Welcome to Harmschapel, where people are shot while alone in locked rooms, murderers walk on water, men drown while trapped in a lift, and now it seems people return from the dead. Also, there’s Scrabble at the pub on a Thursday evening.
Confidence and competence are, I think, the two qualities I’d like an author to exhibit if they’re going to ask for money for their work. The confidence to know they’ve written something well, and the competence to be at least moderately schooled in things like continuity, how to use the language they’re writing in, and how to place and build ideas around their core structure.
Another week, another debate brewing over precisely how “self-published” a book is when it’s been put out under the auspices of Joffe Books, who at least appear to be a bit more of a traditional setup than has featured in these AiSP before.
Otto Reylands, multi-millionaire, has been receiving threatening letters, as is the wont of multi-millionaires in fiction (and perhaps reality, I have no experience at either end). Letters accusing him of chicanery and deception. Letters accompanied by photos of a dead woman…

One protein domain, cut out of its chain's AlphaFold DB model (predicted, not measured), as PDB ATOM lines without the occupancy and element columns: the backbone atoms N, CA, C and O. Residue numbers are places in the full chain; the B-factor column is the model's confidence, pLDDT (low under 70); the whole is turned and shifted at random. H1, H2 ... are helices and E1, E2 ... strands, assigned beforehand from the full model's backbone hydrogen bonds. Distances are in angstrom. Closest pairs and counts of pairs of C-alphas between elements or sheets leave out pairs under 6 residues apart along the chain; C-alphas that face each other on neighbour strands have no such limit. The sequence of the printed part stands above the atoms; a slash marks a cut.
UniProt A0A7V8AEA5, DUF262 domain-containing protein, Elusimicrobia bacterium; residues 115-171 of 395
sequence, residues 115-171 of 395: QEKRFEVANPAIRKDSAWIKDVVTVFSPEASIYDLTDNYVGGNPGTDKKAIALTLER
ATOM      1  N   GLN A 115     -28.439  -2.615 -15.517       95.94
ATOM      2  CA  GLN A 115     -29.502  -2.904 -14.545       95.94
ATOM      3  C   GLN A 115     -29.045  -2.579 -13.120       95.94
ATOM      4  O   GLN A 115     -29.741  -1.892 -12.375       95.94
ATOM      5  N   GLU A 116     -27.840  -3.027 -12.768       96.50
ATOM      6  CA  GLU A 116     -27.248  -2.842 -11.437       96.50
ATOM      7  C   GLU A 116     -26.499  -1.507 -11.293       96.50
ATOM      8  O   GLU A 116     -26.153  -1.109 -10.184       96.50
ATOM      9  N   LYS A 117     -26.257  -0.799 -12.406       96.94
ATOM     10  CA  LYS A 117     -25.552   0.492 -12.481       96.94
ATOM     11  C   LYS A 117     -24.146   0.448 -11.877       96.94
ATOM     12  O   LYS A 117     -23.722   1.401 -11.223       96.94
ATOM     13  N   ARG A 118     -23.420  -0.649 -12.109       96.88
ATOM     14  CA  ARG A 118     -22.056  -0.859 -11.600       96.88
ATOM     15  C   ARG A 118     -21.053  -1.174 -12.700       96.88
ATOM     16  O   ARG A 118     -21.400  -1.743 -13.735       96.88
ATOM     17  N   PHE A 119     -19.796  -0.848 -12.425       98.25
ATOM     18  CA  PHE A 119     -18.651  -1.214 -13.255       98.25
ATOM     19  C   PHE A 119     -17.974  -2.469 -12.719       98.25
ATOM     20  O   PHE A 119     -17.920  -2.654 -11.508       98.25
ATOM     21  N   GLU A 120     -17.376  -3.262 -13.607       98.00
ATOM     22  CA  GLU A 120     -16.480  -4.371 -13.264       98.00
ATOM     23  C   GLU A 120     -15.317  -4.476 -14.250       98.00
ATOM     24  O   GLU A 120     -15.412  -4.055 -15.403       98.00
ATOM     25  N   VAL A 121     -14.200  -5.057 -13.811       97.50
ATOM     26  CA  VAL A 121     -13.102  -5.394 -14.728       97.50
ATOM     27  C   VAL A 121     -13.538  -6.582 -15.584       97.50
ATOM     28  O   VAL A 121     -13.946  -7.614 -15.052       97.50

Prior to reading Robert Innes’ work I honestly did believe that there was quality content out there in this non-trad route (and I was right) but after more than a few low quality samples of this stream — a fair portion of which I opted not to write about on this blog, since it seemed self-defeating to my intended aim — I remained less optimistic about finding it.
In my experience, self-published impossible crime fiction doesn’t produce much in the way of short story collections. Sure, Raymond Knight Read has put out a few, but I’m in no rush to jump back on that horse again…
When might a self-published novel not be a self-published novel? That’s the quandary I face with J.R. Ellis’ third book, Murder at Redmire Hall (2018). See, it’s technically published by Thomas & Mercer, but they’re simply an imprint of Amazon Publishing and the line between what’s different about this and simply uploading it to Amazon oneself gets blurrier the more you look at it.